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Modifying mutable data for AA

Mutable data vs. immutable data

What makes an NFT a digital valuable? It is their ability to store unchangeable data over all its existence and its permanence in a decentralized system, as a blockchain is. Thanks to the permanence of its immutable data, it is possible to use NFTs as unique, non-forgeable property or authorship records, which is highly appreciated by digital creators who fight against piracy -against the illegitimate usage of their work, to be more specific.

However, NFTs have become a popular characteristic of the gaming industry, since they allow the players to become the true owners of the assets they acquire in the game, and to store or trade them even outside the game. We are talking about card collectors, for instance, who still make use of cards from games forgotten decades ago. This could not be achieved in previous digital card games that aimed to replace traditional, physical, card games, since when the game disappeared, its cards disappeared with it. Nowadays, thanks to NFTs, it is possible to keep such cards as if they were part of a traditional card game. There are certain people who believe this is not comparable to the traditional system, but we must be aware that the youngest generations are digital: the vast majority of entertaining content they consume is digital. Therefore, they value digital content as much as our elders value the material.

But there is more than storing immutable data for an NFT to be fully useful in a game. This is, in fact, counterproductive, since the asset -which can be a card, a piece of armor or a weapon- should probably be upgraded after a period of time, in order to distinguish itself from other assets, and therefore becoming more valuable. This would not be possible without mutable data.

Technically speaking, there is no difference between mutable and immutable data in an NFT: both are information data recorded in the place the NFT occupies in a smart contract. The difference lies in the smart contract's programming logic, which allows mutable data to be modified, while it forbids modifying immutable data.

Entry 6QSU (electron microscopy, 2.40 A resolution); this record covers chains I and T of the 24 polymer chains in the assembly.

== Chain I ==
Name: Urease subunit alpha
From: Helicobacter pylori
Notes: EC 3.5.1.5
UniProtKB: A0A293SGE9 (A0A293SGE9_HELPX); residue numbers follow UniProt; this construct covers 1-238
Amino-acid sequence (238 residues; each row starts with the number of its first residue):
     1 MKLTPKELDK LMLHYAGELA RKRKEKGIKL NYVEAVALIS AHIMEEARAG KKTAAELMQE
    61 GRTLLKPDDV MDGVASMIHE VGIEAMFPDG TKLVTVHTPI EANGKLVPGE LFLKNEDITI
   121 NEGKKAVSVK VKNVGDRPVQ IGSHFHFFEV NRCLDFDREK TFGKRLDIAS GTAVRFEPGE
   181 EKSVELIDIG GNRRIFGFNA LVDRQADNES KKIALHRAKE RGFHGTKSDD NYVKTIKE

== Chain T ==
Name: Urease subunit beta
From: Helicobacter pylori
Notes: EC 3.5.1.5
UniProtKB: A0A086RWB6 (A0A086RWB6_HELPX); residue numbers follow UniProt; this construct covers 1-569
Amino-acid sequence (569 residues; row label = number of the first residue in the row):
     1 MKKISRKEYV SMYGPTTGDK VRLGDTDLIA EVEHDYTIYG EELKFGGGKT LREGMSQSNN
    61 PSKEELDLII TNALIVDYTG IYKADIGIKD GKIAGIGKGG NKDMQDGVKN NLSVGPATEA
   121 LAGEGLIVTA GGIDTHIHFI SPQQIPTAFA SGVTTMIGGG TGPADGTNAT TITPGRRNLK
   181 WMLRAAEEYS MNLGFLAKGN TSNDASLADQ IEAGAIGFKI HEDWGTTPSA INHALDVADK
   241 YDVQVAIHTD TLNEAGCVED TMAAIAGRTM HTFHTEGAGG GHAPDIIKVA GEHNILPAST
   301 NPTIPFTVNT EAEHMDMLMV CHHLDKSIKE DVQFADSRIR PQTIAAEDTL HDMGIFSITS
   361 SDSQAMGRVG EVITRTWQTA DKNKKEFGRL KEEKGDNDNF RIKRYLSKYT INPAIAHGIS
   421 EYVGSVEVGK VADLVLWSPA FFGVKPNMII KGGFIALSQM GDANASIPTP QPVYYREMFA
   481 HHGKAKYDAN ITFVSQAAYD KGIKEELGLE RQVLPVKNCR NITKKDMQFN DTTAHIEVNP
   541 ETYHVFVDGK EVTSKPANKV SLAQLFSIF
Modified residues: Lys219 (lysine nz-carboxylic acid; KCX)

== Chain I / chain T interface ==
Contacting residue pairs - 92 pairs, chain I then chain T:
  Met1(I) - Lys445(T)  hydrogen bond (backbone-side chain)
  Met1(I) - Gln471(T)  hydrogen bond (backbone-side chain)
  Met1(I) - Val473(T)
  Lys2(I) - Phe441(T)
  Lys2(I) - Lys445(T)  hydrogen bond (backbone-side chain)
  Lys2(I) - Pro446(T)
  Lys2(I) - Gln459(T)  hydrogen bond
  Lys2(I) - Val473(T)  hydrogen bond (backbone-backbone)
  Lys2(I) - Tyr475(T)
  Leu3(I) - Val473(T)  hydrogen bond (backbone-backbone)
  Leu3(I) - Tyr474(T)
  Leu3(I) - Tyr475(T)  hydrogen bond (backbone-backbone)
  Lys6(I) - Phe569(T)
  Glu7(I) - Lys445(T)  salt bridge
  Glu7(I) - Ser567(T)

It is true that the smart contract can be modified to avoid this, but this would make it dubious and render it useless.

AtomicAssets is the most popular smart contract from WAX Blockchain -as well as other Antelope Blockchains- and is extremely well designed to be used in video games, thus having both mutable and immutable data. We will now learn how to modify this data.

Here we can see an example of an NFT -from a card game- with immutable data to the left and mutable data to the right. In this case we can see that the card level (Lvl) can rise, as its “strong”, “shield”, “loot” and other attributes can.

AtomicAsssets mintasset

Let us see how to modify them, now.


Before getting into modifying a mutable field In JavaScript it is important to know the ATTRIBUTE_MAP object. One of the advantages of the AtomicAssets standard is the use of serialization in order to save RAM in the tables which store NFTs' data. For this we use a data map that pairs the type of data with its content, therefore allowing it to be serialized.

This map's format is built following this pattern:

[{"key": MYKEY, value: MYVALUE}, ...]

In an NFT's template it is defined which is mutable data and which is immutable data, and it specifies the name of the field and the type of data it will contain. Therefore, we can have the string type field "name", or the int(16bits) type field "speed".

So if we wished to create a data map to specify this information:

    name: “Delorean”, 
    speed: 300 

We should create an array of objects while keeping its specifications from the template:

	“key”: “name”,
	“value”: [“string”, “Delorean”]
}, {
	“key”: “speed”,
	“value”: [“uint16, 300]

Let us see how to do this in JavaScript now.

Writing mutable data in an NFT in JavaScript

For this example we need to call the "setassetdata" action from the AtomicAssets' smart contract. This action requires of four parameters:

AtomicAsssets mintasset

  • authorized_editor: the name of the account which must be authorized to access the collection the NFT belongs to.
  • asset_owner: the name of the account belonging to the current owner of the asset -it is not necessary to be the owner of the asset in order to modify its mutable data; you just need to be authorized to do so, or be its creator.
  • asset_id: the ID number of the NFT we want to modify.
  • new_mutable_data: a structure similar to the ATTRIBUTE_MAP which contains the data we want to modify, as we saw before.

By following the previous example we could define a function which receives the needed information as parameters and which calls the smart contract from "atomicassets":

Const updateNft = (authorized, owner, asset_id, name, speed) => {
        actions: [{
            account: 'atomicassets',
            name: 'setassetdata',